Further up the coast of Ehime, there is an old town with a wonderful set of meandering old roads and historic buildings called Uchiko. Uchiko by itself is one of those little country Japanese towns that is insanely Instagrammable – it’s charming, old and clean, dotted with trendy shops, cafes and hostels – just right for a stroll in a kimono.
The highlight of the town however, is the old candle industry here that is originally what put Uchiko on the map in the first place. In the olden days, candles were made out of beeswax or paraffin; materials which when burnt produced a lot of smoke and unpleasant odor. The people of Uchiko however, discovered a way to make candle wax out of the haze tree, which is a very labor intensive process however the result is a pristine white candle that when burnt produces a pure bright flame with no smoke or odor.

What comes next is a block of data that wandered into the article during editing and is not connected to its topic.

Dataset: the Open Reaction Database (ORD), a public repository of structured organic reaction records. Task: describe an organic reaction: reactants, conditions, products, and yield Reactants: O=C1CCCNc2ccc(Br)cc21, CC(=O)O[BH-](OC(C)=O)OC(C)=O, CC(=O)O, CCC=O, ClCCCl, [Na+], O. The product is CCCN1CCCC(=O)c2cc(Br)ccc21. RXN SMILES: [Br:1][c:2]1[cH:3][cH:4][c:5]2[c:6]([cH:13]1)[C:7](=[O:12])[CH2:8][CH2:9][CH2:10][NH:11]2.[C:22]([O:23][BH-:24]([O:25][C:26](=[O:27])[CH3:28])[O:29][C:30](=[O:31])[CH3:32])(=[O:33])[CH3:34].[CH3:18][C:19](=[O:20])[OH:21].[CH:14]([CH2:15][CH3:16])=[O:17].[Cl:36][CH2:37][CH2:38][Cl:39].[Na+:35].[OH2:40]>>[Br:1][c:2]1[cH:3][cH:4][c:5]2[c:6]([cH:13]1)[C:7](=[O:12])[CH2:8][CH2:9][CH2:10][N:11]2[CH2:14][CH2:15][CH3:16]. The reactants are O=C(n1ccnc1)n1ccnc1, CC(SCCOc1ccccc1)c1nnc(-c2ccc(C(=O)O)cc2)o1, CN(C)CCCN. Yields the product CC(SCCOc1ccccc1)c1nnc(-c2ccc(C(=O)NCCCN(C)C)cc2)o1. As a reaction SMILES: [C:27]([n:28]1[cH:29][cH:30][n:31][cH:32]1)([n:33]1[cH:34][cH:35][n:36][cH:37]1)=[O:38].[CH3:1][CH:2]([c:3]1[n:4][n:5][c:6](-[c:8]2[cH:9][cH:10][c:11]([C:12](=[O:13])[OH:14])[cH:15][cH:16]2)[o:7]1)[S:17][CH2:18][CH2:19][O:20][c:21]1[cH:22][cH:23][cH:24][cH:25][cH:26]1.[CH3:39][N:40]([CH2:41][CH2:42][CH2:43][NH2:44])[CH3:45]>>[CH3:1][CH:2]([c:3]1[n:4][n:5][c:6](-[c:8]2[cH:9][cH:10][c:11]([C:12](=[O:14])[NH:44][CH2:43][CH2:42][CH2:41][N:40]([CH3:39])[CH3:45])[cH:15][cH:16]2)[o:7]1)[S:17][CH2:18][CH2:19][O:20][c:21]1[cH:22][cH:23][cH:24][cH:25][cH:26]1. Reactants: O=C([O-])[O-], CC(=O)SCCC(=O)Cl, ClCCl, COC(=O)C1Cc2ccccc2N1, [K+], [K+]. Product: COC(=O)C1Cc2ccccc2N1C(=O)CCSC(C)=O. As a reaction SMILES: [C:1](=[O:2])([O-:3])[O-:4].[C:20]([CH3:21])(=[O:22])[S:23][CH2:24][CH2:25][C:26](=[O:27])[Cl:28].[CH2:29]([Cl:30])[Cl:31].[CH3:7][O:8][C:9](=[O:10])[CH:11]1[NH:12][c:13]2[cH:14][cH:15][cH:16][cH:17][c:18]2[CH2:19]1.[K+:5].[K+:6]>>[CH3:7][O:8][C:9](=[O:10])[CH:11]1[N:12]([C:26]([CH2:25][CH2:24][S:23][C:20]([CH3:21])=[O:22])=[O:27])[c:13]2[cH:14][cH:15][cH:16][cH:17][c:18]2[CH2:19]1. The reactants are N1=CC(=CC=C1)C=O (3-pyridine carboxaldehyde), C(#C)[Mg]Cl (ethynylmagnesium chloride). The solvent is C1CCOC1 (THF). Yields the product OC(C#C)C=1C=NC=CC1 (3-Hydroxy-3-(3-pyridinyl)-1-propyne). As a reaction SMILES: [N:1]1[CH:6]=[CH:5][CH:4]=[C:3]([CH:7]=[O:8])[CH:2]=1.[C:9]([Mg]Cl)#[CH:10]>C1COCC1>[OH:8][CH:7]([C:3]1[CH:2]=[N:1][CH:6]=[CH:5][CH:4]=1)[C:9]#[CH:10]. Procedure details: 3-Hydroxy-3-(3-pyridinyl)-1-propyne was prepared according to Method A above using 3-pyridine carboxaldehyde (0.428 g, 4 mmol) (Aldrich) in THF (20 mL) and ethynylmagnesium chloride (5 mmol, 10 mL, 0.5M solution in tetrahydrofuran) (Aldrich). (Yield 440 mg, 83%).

These candles were exhibited at the Paris expo in 1900 (or thereabouts, I actually can’t remember) and instantly became a smash hit, making Uchiko candles a household name and making the small Shikoku town very prosperous indeed, as international orders flooded in for these amazing odorless, smokeless candles.
These days of course, candles are less of a household item and more of a mood setter, and demand for them is a shadow of what it was, however the Omori Candle workshop is still making candles of all shapes and sizes, and has been for six generations. A lot of the candles are sold to burn at Buddhist altars, however there are plenty of candles for everyday use, if you’re in the market for some fancy lighting during a blackout (which almost never happens in Japan). So if you’re ever in the town of Uchiko, pop in to the Omori candle workshop to see how they are made, and down the road you’ll be able to see the massive compound where haze trees were processed into wax, which is an absolutely fascinating process.